- The Washington Times - Thursday, April 7, 2005

The only known Fairfax County sheriff’s deputy killed in the line of duty was honored for the first time yesterday, 100 years after he was fatally shot by a man who was harassing young girls.

Sheriff’s Deputy George A. Malcolm died of gunshot wounds on April 7, 1905, a day after he was shot trying to arrest an Italian immigrant who had been harassing young girls at the Lorton Valley School. Deputy Malcolm was 24 and had been a sworn deputy sheriff for 11 months.

The story about Deputy Malcolm and his death did not surface until this past year when Chris Cosgriff, a researcher, accidentally found out about him from old newspaper accounts. At the time, Mr. Cosgriff, chairman of the Officer Down Memorial Page Inc. which researches the lives of fallen officers, was searching for background on another officer.

“He would have been the youngest inspiring pillar in the community,” said Chris Heflin, a Fairfax County deputy sheriff and president of Fairfax Deputy Sheriff’s Coalition. “Really, this was unknown until this past year.”

On the 100th anniversary of his death yesterday, county and police officials and about a dozen of Deputy Malcolm’s descendants held a memorial service at his grave site at the historic Pohick Church Cemetery in Lorton to officially recognize that the deputy was killed on the job.

Among those who attended the service were Delegate Vivian E. Watts, Fairfax County Democrat; Delegate Kristen J. Amundson, Fairfax County Democrat; and Supervisor Gerald W. Hyland, Mount Vernon District Democrat.

About 16 members of Malcolm’s family are buried with him at the Pohick Church Cemetery, but none of the great-nieces had ever heard of how Deputy Malcolm died. All that remains is a rectangular stone in the ground that reads, “George A. Malcolm 1880-1905.”

“It was always very hush-hush,” said Anita Malcolm Smith of Chesapeake, Va. “It was almost like it was a dark secret.”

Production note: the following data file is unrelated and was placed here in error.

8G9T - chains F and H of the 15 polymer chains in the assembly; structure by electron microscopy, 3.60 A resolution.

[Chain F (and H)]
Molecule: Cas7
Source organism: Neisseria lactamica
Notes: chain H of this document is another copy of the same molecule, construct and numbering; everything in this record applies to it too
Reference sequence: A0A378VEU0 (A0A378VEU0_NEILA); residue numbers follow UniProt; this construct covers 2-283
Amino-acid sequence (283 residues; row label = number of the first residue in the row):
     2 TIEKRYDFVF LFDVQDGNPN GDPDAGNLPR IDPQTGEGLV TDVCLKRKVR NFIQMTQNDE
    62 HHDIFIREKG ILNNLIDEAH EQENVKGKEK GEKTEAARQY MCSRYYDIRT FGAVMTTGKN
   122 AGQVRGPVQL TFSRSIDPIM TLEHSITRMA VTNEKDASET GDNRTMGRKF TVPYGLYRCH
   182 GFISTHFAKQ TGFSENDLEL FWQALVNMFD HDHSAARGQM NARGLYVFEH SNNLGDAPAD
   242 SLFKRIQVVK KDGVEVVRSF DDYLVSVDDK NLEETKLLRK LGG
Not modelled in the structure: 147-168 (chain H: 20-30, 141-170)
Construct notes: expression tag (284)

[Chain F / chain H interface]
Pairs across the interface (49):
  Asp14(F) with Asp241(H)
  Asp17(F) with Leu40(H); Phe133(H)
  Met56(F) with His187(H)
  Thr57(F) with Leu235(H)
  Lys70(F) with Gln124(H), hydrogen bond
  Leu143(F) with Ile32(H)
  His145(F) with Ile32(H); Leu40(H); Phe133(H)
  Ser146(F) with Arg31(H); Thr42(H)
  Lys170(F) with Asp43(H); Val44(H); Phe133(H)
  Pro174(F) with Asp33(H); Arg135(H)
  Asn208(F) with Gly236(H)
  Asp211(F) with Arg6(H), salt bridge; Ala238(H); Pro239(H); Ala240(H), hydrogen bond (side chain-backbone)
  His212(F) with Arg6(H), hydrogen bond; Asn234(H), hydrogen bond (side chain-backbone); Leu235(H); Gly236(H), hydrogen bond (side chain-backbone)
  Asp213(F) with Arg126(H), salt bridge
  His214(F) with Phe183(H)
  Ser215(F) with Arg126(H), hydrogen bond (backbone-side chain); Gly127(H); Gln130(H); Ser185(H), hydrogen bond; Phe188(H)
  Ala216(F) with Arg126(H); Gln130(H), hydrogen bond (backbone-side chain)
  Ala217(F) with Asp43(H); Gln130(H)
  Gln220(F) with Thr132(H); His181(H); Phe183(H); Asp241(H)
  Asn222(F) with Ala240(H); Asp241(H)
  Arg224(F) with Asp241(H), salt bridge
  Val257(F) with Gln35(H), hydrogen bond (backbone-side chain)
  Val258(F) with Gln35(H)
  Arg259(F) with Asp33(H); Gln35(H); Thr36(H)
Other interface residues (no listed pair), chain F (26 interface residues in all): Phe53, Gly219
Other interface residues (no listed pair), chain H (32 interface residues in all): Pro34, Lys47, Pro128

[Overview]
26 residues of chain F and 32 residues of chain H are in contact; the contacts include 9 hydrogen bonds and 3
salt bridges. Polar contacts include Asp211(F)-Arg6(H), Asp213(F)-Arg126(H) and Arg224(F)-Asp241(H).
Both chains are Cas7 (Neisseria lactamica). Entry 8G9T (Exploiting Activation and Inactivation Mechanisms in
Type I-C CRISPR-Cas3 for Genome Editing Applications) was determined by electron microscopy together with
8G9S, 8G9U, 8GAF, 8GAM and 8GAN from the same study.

Ann Malcolm, a great-niece who lives in the District, echoed Miss Smith’s sentiment. “We knew he had died young, but it wasn’t discussed.”

Deputy Malcolm, who served as deputy treasurer of the Mount Vernon and Lee districts, was the school’s head instructor at the Lorton Valley School and had seen the man verbally harass some students, Mr. Cosgriff said.

The deputy swore out a warrant against the man and, on April 6, 1905, went with two other men to arrest the suspect near Lorton. During the arrest, the man pulled out a pistol and shot Deputy Malcolm five times, hitting him in the abdomen, hip and hand, Mr. Cosgriff said.

Deputy Malcolm was taken to what was known as Emergency Hospital in the District. The next day, a group of locals went to the Lorton railroad station where the suspect worked.

As they tried to arrest him, he resisted and was shot in the head. Mr. Cosgriff said it might have been a suicide attempt.

The suspect also was taken to Emergency Hospital. Both Deputy Malcolm and the suspect, who were put in the same room, died several hours later, Mr. Cosgriff said.

Later, the Italian ambassador appealed to the governor of Virginia that the immigrant was unfairly accosted, Mr. Cosgriff said.

Deputy Malcolm was not married, and the closest surviving relatives were his brother and mother.

“It’s still a mystery why [Deputy Malcolm] would not have been recognized,” Deputy Heflin said.

Deputy Malcolm also will be honored May 13 during National Police Week when his name will be inscribed on the National Law Enforcement Officers Memorial in the District.

Several county sheriff’s deputies are adopting the Malcolm Tartan, a plaid design passed down from Deputy Malcolm’s Scottish roots, as the uniform for their new bag pipe band and drum corps.

This article is based in part on wire service reports.

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